The showdown came two days after Republicans in the state House advanced their mammoth election legislation over Democrats’ objections. It’s set to go to the full House for a vote next week, after which it will likely head to the Senate. Republicans do not have the votes to override an expected Wolf veto.

The bill would impose stricter voter ID requirements, mandate signature verification of mail ballots, and establish six days of early in-person voting, with that provision not taking effect until 2025.

It proposes dozens of other major administrative changes, such as allowing counties to begin processing and counting mail ballots prior to Election Day, banning them from accepting private donations for election administration, restricting drop boxes, and changing deadlines for voter registration and requesting mail ballots.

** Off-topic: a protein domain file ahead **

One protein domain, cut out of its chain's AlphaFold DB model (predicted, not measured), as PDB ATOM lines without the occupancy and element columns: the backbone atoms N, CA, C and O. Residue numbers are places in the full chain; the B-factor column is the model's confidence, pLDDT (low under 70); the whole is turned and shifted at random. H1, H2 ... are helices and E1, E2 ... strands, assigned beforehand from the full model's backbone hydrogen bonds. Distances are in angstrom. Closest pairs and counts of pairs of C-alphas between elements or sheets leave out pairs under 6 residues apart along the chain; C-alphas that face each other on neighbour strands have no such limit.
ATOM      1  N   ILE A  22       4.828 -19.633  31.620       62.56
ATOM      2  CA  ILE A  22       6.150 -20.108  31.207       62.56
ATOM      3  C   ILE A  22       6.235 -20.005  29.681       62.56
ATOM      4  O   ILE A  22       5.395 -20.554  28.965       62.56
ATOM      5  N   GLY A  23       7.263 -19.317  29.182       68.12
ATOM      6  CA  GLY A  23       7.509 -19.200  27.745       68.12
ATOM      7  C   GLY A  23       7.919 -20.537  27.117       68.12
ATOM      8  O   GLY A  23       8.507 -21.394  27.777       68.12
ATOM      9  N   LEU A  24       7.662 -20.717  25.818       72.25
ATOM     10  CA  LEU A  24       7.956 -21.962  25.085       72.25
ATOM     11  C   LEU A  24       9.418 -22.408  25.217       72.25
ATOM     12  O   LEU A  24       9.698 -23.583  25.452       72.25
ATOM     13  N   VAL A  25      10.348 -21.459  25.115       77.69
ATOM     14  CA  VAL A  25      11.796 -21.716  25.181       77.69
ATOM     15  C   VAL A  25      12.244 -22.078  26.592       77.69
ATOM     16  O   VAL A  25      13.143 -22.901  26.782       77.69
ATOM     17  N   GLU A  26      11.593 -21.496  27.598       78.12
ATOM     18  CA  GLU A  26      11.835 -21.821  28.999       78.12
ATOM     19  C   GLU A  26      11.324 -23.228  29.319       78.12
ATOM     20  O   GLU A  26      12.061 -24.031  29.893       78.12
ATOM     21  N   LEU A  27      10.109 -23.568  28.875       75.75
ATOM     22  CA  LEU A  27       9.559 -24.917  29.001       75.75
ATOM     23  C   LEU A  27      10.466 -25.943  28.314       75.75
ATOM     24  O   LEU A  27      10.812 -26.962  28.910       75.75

Appearing with Wolf, State Sen. Sharif Street (D., Philadelphia) called the bill “nothing more than attempts to rebrand Jim Crow.” State Sen. Tim Kearney (D., Delaware) invoked the late civil rights icon John Lewis.

A poll released Thursday by Franklin & Marshall College found a majority of registered voters approve of some of the most notable provisions in the GOP bill. About three-quarters, including 47% of Democrats, said they strongly or somewhat favor requiring all voters show a photo ID, the survey found. Strong majorities of voters in both parties, as well as independents, also approve of signature verification of mail ballots.

House Republicans introduced the bill last week after holding 10 hearings about the state’s election infrastructure and administration. Grove has expressed frustration over the Wolf administration’s refusal to negotiate on election legislation.

After Wolf’s news conference ended, Grove told reporters he decided to attend with the hope that lawmakers can compromise with the governor.

“We’re looking to have that conversation with him and his staff to find a middle ground forward,” Grove said. “We have not had that yet.”